Jump to content
RESET Forums (homeservershow.com)

WHS 2011 Connector re-install


Recommended Posts

WHS2011 Restore is WinPE based, but you don't need to dig into WinPE (unless you want to) in order to load the drivers. Like many previous MS OS versions, there is an option to Load Drivers during the Restore process. You load the driver files onto a USB Flash Drive and the Restore Wizard will read it and load any drivers it finds to be valid. You could do this for the LSI card and the NIC; just put the driver files for each into its own folder on the flash drive.

 

I have heard about using WinZIP, 7-Zip, or WinRAR to open Intel EXE files before. I haven't tried it myself, but people do seem to say it works.

Link to post
Share on other sites
  • Replies 50
  • Created
  • Last Reply

Top Posters In This Topic

  • Goofy

    28

  • ikon

    17

  • jmwills

    5

  • Drashna Jaelre

    1

I apologize for my miscue. I replied earlier but must have done something wrong. I'll check this reply in a few minutes.

 

I was unable to get Winzip and RAR to work, but I found another program made expressly for this problem. The Intel exe was huge, and had a large number of INF files. I'm having trouble figuring out exactly which I should use, but I think the restore might clarify that issue itself. The Megaraid drivers aren't so difficult but I'll need to verify I have Vista 64. If my memory serves me, the same driver is used.

 

I have used WinPE (and RE) and loaded drivers several times. I had to get something to format the "C" even though I had to "format" the array in the firmware. This seems odd to me, but I didn't write the rules. I did buy another 1Tb drive (still in the box) in case I have to restore again on my second client. Not only is this thing an Atom D525 processor, but I had to use USB 2. Now I can go through eSata if needed.

Link to post
Share on other sites

I decided to attempt the stand-alone restore of my PC, armed with the knowledge of loading drivers. With the drivers loaded (for on-board Intel Lan chip and Megaraid disk controller card), it got to the point where WHS displays the list of files eligible for restore. There were none.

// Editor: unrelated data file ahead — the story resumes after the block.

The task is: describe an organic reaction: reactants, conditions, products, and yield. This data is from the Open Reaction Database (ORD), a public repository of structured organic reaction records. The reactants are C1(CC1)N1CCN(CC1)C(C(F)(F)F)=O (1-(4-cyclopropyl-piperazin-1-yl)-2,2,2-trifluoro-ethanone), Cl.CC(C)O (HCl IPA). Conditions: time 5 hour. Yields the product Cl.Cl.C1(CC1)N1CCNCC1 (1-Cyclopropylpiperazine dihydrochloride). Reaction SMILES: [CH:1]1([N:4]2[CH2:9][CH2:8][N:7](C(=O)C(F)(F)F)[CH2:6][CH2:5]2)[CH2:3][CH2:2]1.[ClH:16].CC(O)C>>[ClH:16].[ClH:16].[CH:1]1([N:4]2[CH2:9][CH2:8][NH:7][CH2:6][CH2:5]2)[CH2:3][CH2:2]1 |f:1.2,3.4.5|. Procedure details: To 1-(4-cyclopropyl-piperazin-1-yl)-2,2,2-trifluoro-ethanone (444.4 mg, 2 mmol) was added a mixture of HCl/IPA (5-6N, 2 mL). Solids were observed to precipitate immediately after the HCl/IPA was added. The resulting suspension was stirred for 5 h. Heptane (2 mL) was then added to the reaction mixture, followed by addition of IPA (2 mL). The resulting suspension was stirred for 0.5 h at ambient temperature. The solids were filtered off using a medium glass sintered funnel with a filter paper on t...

This is the exact symptom that led me to believe the cause was DriveBender. I could see the files from a client, but WHS stand-alone said there were none. Strange! To clarify, I used the WHS 2011 provided boot/restore program on a USB flash drive. This is the way I first attempted restore, but without knowledge of drivers. I later discovered there were no disks on my PC which was a pretty effective hint I might need a driver. I then remembered the screen asking about drivers. I catch on pretty ... uh, slow.

Link to post
Share on other sites

One other fact I forgot to include: There is a check box below the list of files for incomplete backups. If I check that box. I get a whole series of backups made right after I installed WHS. They are worthless and before I installed DriveBender. I'm unsure if the restore would actually attempt restore because when I run normal restore on a client, it fails right after it starts. Although my PC won't boot, I believe my "C" drive is properly restored. I think it's the "system reserved" 100Mb drive that's hosed, and I'm betting the real culprit is some data area in the partition table. All I'd need to figure this out is an in-depth knowledge of NTFS partition tables... any old fool ought to know that!

Link to post
Share on other sites

I re-ran the stand-alone, looking for something I might have done wrong. I perused the help file where I discovered the word "volume" was used almost exclusively... no mention of "partition." I have a partition brain. I went back to my client and found "Disk Management" where there are GUI tools to help build volumes, partitions, and the like. I followed the "simple volume" wizard and built two volumes as requested by the client restore wizard. Whether these are partitions or not is debatable. The next iteration of restore is running. The pudding will be the results, but since this is still using my trusty USB drive, it'll be four hours from now before I know. Hopefully, I'll still be snoozing.

Link to post
Share on other sites

The distinction between partitions and volumes is somewhat subtle, and also overlaps somewhat. This article should help to explain: https://msdn.microsoft.com/en-us/library/dd163559.aspx.